She was born May 19, 1924, in Parrish, Alabama, one of nine children, the second oldest of seven girls. She was a small girl when the Great Depression gripped this land in its massive jaws, crushing hopes into dust and snapping dreams like petrified twigs. She never wore a T-shirt proclaimingI Survived the Great Depression. She was not given to boasting of hardships endured. That was not the way of her generation. It was simply a fact of life that one accepted without fanfare.
Her name was Sylvia. She was my mother.
Asa, her father, was a farmer and gospel preacher with a barrel chest and hands like a catcher’s mitt. Those same rough-hewn hands would wield the Sword of the Spirit before his congregation with great skill, administer correction to his children, and equally assist in welcoming a newborn baby calf into this world.
She adored children. As a young single woman, her nieces often stayed with her at her house in Cordova. She had a kind and sweet disposition but was given to anxiety and nervousness. She once had a minor incident while driving her car. She was not injured but her nerves were so frayed, she vowed to never drive again. That vow remained unbroken for the rest of her life.
While working at the Indian Head Cotton Mill in Cordova, she met a young man named Arnold. He was handsome, with a slight build and tanned features. He was from a dirt-poor family in the Barney area. Like his brothers and sisters, Arnold had grown up with little education. He’d enlisted in the Army at nineteen, but the war ended before he was to leave for active duty. They began a courtship. On March 26, 1960, Sylvia stood wearing a white dress and veil and took his name as her own.
Two years later, their first child was born. I was hardly a month old when the cotton mill closed, leaving my mother and hundreds of others out of work. She remained at home for several years. When I was in elementary school, she went to work for People’s Nursing Home, which would later become Shadescrest Health Care Center.
She once spent three days in jail. If you knew my mother, you’d laugh at the absurdity of that statement. She was not one to toe the line between lawful and unlawful. Sometime during the early 1980s, the employees of the nursing home went on strike. As much as she’d rather work, she had no choice but to stand in a picket line with her co-workers. I don’t recall the exact details but one day a Jefferson County sheriff showed up, rounded up a handful of picketers, and took them directly to jail, neglecting to pass GO or collect $200. I’m not sure why another county was involved, but my mother happened to be among the lucky ones who got a free ride to the Jefferson County Jail. As stunned as we were to hear the news, we had to laugh at how farcical the whole thing was. It was like Barney Fife tossing Aunt Bee in jail for jaywalking.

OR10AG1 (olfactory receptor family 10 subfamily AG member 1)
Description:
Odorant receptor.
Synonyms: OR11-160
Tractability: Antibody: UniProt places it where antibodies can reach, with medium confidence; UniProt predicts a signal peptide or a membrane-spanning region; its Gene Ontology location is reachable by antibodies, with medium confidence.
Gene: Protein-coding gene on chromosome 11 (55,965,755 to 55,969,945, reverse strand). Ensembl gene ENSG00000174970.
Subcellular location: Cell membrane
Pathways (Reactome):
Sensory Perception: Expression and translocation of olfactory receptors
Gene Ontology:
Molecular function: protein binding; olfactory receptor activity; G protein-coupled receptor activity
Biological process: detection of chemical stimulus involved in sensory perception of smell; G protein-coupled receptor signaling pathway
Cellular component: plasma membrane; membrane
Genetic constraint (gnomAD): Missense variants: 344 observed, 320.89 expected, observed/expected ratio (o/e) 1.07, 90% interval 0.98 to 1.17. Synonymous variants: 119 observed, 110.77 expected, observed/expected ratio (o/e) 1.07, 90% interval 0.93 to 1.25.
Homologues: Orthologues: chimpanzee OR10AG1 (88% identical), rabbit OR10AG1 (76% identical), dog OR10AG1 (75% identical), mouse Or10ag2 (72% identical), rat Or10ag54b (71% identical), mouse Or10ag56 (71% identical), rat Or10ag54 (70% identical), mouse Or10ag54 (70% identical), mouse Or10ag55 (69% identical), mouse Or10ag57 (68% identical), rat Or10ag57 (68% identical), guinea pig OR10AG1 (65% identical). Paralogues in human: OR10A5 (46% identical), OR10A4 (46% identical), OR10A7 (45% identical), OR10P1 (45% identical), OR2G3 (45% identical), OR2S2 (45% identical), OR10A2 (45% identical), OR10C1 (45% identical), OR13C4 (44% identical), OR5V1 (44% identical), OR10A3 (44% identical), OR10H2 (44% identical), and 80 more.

My mother loved to laugh, and I was always eager to provide her a reason. Sometimes I’d call her on the phone, disguising my voice, and pretend to be an old woman or a family member, saying the most ridiculous things. Eventually, she would see through my clever subterfuge. “Oh, you nut!” she’d laugh. One morning as she was making breakfast, she asked me to go wake up my dad. I walked into their bedroom and tossed back the covers. Without uttering a word, I leaned down, scooped up my dad in my arms. “Boy, what are you doing? Put me down!” he scolded.
I carried him to the kitchen, where my mom stood beside the stove, her back to me. “Where do you want him?” I said, stifling a laugh. When she turned and saw me standing there, holding my pajama-clad dad in my arms like a child, she let out a guffaw that would rival all guffaws in the history of guffaws. I carefully lowered my father into a chair so he could enjoy his breakfast.
In later years, my mother’s memory began to fade, as well as her physical health. She forgot things. She would fall while walking to her mailbox. In 2008, while living in a nursing home, she became seriously ill and spent several days in ICU. Doctors did what they could to prepare my sister and me. One Friday night, a sweet nurse came in and, with a warm wet cloth, washed her face. She asked us if she could read some Scripture. I don’t remember this lady’s name. All I remember was she was a nurse, she was African-American, and she was one of the kindest, sweetest women I’d ever seen. We agreed, and she opened a small Bible. In a voice like an angel, she read:
The Lord is my Shepherd, I shall not want,
He makes me lie down in green pastures…
Whenever I sing that hymn now, I get a lump in my throat.
Later that night, her organs began the process of shutting down. Knowing she was about to leave us, my sister and I leaned over our mother and spoke softly to her. We told her how much we loved her. We thanked her for all she had taught us. And though it was not what we wanted, we told her it was okay for her to go. Within minutes we heard the constant, high-pitched whine of life support machines. As tears streamed down our faces, we imagined the Shepherd gently clasping our mother’s hand, leading her through those green pastures, and guiding her home.
Our mother was gone.
Although I was aware her life was over, I was not prepared for the gut-wrenching days ahead. The three days off from work became a week, and even that was not enough. On a cold, February day my sister and I stood in a drizzling rain under a dirty cotton sky and watched her casket disappear into the ground. Her body is no longer alive. Her memory, her laughter, her lessons, live on in us and in our children.
Her name was Sylvia. She was my mother. This is her story. 78